Quality and Certification

Compliance

All Bolle Tactical products are in compliance with ANSI Z87+ and with at least one of the following Military Standards

MIL-PRF-32432 Military standards for eye protection for sunglasses or prescription glasses

MCEPS GL-PD 10-12 Military standards for eye protection for glasses

MIL-PRF-31013 Military standards for eye protection for glasses

MIL-DTL-43511D Military standards for eye protection for goggles/visors

The Military’s rigorous MIL-PRF 32432 Ballistic Fragmentation standard uses tests are similar to those in the ANSI Z87.1 standard. However, the requirements include the use of much more rigorous impact energy than used in ANSI Z87.1 testing. There are two main Military Ballistic Standards used for testing, MIL-PRF-31013 (spectacles) and MIL-DTL-43511D (goggles).

It is recommended that all eyewear meet ANSI Z87.1, but for ballistic protective eyewear it is required that it meets military standards for impact protection. MIL-DTL-43511D (clause 3.5.10 for goggles and visors) and MIL-PRF31013 (clause 3.5.1.1 for spectacle)s.

MCEPS GL-PD 10-12 supersedes the MIL-PRF-31013 standard in April of 1996. This standard contains ballistic fragmentation tests that determine eyewear compliance. The Military MCEPS standard contains a series of tests that are higher impact than ANSI, to simulate the projectiles and dangers encountered in combat.

Mandatory Markings

Bollé Safety lens and frame marking is specific to each product. Each marking corresponds to a very specific use. Certified by independent laboratories, this information guarantees protective eyewear quality and resistance.

What is the assessment of occupational hazards?

Assessment of occupational hazards involves identifying and ranking hazards in the workplace to implement relevant protective measures. It is the initial step in occupational health and safety. It is essential to check adequacy between product markings and standards markings.

Brief Overview of the ANSI Z87.1-2010 Standard

The American National Standards Institute (ANSI) announced April 13, 2010 a new edition of the ANSI/ISEA Z87.1 standard. The new edition titled, “American National Standards Institute for Occupational and Educational Personal Eye and Face Protective Devices” updates the previous version, Z87.1-2003.

Significant Changes to the Standard

The new standard is hazard based requiring employers to select protective devices based upon the workplace. This is a change compared to the 2003 standard, which focused on the protector type. Specific evaluation is now required for workplace hazards such as impact, optical radiation, droplet and splash, dust and fine dust particles. As the 2010 standard is radically different, the product markings have changed. Users will need education on matching the hazard that they need protection from with the marking on the product.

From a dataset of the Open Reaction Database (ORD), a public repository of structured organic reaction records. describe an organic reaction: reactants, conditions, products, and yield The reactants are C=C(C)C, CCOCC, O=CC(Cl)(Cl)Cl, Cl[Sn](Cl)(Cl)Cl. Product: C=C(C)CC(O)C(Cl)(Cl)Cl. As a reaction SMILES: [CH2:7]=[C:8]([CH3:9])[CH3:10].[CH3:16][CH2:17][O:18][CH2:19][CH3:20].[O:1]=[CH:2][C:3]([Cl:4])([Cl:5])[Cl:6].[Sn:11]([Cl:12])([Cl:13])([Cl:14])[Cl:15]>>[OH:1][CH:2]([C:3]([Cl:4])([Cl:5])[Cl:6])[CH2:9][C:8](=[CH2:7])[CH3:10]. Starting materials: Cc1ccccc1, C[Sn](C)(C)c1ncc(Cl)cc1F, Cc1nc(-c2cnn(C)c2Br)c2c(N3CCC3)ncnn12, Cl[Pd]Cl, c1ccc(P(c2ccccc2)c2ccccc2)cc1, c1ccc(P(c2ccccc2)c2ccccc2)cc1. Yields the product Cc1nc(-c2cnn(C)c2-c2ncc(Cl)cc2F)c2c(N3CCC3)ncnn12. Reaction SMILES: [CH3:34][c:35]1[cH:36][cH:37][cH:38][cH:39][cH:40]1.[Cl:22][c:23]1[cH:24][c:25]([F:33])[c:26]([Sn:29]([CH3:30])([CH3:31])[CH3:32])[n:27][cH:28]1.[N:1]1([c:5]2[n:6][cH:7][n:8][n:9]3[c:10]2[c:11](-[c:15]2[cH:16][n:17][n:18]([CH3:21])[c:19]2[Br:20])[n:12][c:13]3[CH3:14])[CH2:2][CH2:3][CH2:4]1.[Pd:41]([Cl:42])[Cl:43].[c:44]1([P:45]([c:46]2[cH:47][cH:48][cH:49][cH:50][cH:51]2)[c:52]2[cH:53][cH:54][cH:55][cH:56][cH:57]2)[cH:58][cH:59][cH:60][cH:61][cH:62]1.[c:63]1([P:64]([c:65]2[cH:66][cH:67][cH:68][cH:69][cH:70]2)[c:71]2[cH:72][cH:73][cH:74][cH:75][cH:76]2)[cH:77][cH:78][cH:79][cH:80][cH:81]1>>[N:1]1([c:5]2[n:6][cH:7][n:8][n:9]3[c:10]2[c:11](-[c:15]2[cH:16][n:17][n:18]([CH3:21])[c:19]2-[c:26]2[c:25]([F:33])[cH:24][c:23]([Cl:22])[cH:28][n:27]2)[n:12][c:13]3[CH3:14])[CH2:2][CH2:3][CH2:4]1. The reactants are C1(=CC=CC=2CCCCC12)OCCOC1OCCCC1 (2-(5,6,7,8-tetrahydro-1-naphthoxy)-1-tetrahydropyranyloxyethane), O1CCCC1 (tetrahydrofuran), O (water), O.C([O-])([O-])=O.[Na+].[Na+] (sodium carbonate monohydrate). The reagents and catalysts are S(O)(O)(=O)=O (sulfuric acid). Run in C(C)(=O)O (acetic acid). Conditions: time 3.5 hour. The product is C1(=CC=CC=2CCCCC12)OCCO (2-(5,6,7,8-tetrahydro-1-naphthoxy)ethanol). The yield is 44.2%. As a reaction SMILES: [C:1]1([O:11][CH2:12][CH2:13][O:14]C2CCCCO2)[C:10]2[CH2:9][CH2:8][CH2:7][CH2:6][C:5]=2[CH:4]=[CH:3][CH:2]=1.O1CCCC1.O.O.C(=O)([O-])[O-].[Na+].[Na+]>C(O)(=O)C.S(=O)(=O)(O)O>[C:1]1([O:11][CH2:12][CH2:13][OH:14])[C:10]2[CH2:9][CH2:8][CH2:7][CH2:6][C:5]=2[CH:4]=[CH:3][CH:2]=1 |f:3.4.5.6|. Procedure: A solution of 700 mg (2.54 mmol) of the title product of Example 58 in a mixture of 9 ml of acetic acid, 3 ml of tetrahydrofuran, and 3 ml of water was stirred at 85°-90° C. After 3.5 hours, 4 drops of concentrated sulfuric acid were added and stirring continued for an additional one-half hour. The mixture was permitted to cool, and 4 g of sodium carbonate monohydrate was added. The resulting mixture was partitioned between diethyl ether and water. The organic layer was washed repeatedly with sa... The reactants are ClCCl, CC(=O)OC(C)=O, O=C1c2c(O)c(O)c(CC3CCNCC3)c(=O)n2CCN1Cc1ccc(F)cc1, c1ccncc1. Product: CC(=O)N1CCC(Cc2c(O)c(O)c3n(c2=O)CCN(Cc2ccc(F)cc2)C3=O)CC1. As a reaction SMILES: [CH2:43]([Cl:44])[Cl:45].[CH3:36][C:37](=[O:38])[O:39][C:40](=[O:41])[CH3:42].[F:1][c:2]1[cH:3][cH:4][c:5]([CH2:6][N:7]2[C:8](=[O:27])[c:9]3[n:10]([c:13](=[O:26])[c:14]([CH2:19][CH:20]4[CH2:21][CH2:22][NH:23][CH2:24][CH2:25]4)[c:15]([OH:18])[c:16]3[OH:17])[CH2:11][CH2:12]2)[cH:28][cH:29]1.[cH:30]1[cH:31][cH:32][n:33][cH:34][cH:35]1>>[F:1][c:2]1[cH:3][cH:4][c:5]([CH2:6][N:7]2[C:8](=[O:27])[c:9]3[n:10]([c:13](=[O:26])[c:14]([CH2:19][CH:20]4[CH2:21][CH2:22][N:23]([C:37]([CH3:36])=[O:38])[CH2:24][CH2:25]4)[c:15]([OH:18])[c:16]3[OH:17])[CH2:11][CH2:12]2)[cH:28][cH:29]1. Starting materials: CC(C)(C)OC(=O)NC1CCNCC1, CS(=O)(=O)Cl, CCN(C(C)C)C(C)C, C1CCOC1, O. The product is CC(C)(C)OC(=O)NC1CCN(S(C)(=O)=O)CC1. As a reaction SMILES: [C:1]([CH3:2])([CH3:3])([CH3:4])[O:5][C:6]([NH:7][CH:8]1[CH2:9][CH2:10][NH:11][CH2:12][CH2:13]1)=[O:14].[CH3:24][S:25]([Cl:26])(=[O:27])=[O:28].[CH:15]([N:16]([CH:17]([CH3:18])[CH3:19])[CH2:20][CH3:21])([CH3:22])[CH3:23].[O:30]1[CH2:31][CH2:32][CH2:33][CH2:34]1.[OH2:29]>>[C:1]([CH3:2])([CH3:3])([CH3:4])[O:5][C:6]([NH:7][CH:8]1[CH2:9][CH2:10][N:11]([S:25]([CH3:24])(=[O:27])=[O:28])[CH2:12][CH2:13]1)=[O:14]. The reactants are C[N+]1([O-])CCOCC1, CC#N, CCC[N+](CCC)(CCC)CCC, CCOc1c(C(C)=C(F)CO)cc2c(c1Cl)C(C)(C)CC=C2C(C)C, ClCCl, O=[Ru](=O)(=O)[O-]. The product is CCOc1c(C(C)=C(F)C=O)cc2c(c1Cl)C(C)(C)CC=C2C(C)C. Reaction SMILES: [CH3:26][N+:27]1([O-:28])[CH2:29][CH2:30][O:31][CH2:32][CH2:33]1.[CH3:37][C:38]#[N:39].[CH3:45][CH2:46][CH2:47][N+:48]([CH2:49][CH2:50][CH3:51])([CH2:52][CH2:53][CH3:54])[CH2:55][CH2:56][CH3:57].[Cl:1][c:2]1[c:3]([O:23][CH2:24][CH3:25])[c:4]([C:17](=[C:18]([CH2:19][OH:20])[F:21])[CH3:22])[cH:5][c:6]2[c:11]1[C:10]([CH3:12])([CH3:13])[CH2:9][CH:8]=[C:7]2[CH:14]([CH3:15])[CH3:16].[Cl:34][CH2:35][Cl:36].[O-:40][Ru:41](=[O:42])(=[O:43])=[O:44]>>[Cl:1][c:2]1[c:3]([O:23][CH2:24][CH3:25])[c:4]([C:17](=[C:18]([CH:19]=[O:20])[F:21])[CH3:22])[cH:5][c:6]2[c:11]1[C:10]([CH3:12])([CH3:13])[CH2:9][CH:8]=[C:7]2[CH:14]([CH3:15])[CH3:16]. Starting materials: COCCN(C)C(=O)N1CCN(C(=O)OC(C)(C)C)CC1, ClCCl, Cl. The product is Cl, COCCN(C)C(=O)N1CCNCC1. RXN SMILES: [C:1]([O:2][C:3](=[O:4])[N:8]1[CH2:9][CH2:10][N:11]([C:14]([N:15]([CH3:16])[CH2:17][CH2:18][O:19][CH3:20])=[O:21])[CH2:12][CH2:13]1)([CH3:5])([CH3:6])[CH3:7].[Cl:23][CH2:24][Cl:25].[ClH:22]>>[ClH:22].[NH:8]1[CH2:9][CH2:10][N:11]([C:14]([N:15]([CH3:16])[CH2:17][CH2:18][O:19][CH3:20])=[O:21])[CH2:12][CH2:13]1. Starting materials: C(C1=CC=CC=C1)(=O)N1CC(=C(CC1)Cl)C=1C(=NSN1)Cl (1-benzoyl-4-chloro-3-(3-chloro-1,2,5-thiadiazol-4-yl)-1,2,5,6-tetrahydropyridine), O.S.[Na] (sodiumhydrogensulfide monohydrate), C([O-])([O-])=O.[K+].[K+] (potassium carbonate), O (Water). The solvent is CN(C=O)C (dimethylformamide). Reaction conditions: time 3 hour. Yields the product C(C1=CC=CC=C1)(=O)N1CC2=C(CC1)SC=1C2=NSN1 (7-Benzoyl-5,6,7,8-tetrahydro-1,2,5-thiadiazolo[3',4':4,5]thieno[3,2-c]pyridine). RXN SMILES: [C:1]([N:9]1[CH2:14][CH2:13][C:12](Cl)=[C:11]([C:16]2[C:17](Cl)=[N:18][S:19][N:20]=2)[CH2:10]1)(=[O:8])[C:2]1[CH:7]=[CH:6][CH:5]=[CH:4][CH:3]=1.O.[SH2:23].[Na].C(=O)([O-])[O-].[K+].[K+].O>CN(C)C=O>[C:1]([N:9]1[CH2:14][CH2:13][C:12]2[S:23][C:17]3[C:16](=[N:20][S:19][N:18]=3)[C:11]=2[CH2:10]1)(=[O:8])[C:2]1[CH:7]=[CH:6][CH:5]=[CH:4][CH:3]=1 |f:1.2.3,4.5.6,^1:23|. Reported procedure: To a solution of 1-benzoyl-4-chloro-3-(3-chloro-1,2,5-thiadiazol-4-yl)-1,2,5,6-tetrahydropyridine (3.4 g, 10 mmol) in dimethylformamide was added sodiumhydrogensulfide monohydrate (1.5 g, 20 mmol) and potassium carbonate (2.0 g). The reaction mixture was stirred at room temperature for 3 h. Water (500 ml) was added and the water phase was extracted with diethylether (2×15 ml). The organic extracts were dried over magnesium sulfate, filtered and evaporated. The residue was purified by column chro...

Impact

The Z87.1 2003 standard previously classified personal protectors as “basic or high impact” devices. In the ANSI Z87.1-2010 standard, personal protectors are rated as either “impact” or “non-impact” protectors. To be considered an impact protector, the device must meet the high velocity and high mass tests. Once these devices have passed the test, they will carry the Z87+ stamp on both the frame or lens housing and lens. Additionally, prescription products meeting this requirement will carry the marking Z87-2+. Non-impact protectors (those that do not pass all high-impact testing) will be designated only as Z87 (not to include the + sign).  

Optical Radiation

Spectral transmittance categories have been expanded to allow matching and selection of filters for radiation hazards in greater specificity than the previous standard.

Droplet, Splash

Dust-The new standard has expanded to assist users in identifying specific protectors that may be appropriate for the hazard. The following markings indicate the hazard. D3-Liquid Splash, D4-dust, D5-fine dust. This rating will be marked on the lens and the frame of the approved device.

ANSI/ISEA Z87.1-2015

In mid-2015 ANSI/ISEA updated the 2010 standard. The updates in the revision reflect the need to streamline test methods in concert with similar global standards, and to recognize new innovations in protector design that had not been previously addressed but which can provide appropriate protection against workplace eye and face hazards.

 

 

 
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